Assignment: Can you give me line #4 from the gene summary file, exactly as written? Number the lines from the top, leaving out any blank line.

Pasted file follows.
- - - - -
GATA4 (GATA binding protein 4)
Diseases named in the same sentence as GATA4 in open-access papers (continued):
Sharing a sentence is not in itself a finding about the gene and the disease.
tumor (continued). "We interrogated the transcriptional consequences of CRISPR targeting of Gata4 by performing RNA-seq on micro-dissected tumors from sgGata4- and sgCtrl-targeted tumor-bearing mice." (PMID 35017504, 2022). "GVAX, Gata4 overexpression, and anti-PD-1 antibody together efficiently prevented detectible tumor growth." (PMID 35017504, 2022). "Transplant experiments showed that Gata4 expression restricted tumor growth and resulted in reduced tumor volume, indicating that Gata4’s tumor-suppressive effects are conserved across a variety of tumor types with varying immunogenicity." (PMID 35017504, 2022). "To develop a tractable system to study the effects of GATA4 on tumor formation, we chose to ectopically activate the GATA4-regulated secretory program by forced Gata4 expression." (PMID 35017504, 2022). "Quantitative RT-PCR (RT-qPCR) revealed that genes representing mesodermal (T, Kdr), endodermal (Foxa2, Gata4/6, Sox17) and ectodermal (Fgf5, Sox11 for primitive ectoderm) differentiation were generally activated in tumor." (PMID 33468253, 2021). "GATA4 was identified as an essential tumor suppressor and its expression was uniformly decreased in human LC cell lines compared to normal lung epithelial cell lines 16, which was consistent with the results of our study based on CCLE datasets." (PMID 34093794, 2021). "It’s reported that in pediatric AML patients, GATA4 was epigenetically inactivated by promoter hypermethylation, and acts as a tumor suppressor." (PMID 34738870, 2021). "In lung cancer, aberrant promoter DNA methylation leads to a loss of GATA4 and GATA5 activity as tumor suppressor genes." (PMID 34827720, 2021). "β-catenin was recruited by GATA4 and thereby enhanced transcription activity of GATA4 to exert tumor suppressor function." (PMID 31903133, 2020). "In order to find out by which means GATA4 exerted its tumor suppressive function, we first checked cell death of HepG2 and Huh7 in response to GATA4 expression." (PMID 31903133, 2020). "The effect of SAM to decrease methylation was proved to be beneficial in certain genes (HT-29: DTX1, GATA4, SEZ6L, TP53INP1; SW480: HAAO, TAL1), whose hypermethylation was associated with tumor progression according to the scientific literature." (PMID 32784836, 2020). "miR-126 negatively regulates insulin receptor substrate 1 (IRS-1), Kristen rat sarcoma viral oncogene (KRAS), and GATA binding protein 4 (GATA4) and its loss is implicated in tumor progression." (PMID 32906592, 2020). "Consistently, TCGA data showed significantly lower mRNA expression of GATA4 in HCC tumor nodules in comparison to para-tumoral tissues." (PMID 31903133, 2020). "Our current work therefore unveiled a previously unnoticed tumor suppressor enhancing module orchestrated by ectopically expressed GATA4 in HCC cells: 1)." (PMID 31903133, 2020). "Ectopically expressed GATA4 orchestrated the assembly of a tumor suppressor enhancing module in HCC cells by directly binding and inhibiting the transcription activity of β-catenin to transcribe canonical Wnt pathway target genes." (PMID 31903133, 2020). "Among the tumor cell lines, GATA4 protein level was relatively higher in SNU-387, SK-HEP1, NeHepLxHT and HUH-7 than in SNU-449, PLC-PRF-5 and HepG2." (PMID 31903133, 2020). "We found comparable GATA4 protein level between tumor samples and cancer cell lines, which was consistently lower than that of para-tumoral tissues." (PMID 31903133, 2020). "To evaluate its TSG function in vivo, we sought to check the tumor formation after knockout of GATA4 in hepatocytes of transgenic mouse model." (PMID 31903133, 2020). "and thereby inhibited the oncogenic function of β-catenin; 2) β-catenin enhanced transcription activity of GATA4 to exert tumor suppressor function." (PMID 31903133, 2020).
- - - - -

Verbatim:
tumor (continued). "We interrogated the transcriptional consequences of CRISPR targeting of Gata4 by performing RNA-seq on micro-dissected tumors from sgGata4- and sgCtrl-targeted tumor-bearing mice." (PMID 35017504, 2022). "GVAX, Gata4 overexpression, and anti-PD-1 antibody together efficiently prevented detectible tumor growth." (PMID 35017504, 2022). "Transplant experiments showed that Gata4 expression restricted tumor growth and resulted in reduced tumor volume, indicating that Gata4’s tumor-suppressive effects are conserved across a variety of tumor types with varying immunogenicity." (PMID 35017504, 2022). "To develop a tractable system to study the effects of GATA4 on tumor formation, we chose to ectopically activate the GATA4-regulated secretory program by forced Gata4 expression." (PMID 35017504, 2022). "Quantitative RT-PCR (RT-qPCR) revealed that genes representing mesodermal (T, Kdr), endodermal (Foxa2, Gata4/6, Sox17) and ectodermal (Fgf5, Sox11 for primitive ectoderm) differentiation were generally activated in tumor." (PMID 33468253, 2021). "GATA4 was identified as an essential tumor suppressor and its expression was uniformly decreased in human LC cell lines compared to normal lung epithelial cell lines 16, which was consistent with the results of our study based on CCLE datasets." (PMID 34093794, 2021). "It’s reported that in pediatric AML patients, GATA4 was epigenetically inactivated by promoter hypermethylation, and acts as a tumor suppressor." (PMID 34738870, 2021). "In lung cancer, aberrant promoter DNA methylation leads to a loss of GATA4 and GATA5 activity as tumor suppressor genes." (PMID 34827720, 2021). "β-catenin was recruited by GATA4 and thereby enhanced transcription activity of GATA4 to exert tumor suppressor function." (PMID 31903133, 2020). "In order to find out by which means GATA4 exerted its tumor suppressive function, we first checked cell death of HepG2 and Huh7 in response to GATA4 expression." (PMID 31903133, 2020). "The effect of SAM to decrease methylation was proved to be beneficial in certain genes (HT-29: DTX1, GATA4, SEZ6L, TP53INP1; SW480: HAAO, TAL1), whose hypermethylation was associated with tumor progression according to the scientific literature." (PMID 32784836, 2020). "miR-126 negatively regulates insulin receptor substrate 1 (IRS-1), Kristen rat sarcoma viral oncogene (KRAS), and GATA binding protein 4 (GATA4) and its loss is implicated in tumor progression." (PMID 32906592, 2020). "Consistently, TCGA data showed significantly lower mRNA expression of GATA4 in HCC tumor nodules in comparison to para-tumoral tissues." (PMID 31903133, 2020). "Our current work therefore unveiled a previously unnoticed tumor suppressor enhancing module orchestrated by ectopically expressed GATA4 in HCC cells: 1)." (PMID 31903133, 2020). "Ectopically expressed GATA4 orchestrated the assembly of a tumor suppressor enhancing module in HCC cells by directly binding and inhibiting the transcription activity of β-catenin to transcribe canonical Wnt pathway target genes." (PMID 31903133, 2020). "Among the tumor cell lines, GATA4 protein level was relatively higher in SNU-387, SK-HEP1, NeHepLxHT and HUH-7 than in SNU-449, PLC-PRF-5 and HepG2." (PMID 31903133, 2020). "We found comparable GATA4 protein level between tumor samples and cancer cell lines, which was consistently lower than that of para-tumoral tissues." (PMID 31903133, 2020). "To evaluate its TSG function in vivo, we sought to check the tumor formation after knockout of GATA4 in hepatocytes of transgenic mouse model." (PMID 31903133, 2020). "and thereby inhibited the oncogenic function of β-catenin; 2) β-catenin enhanced transcription activity of GATA4 to exert tumor suppressor function." (PMID 31903133, 2020).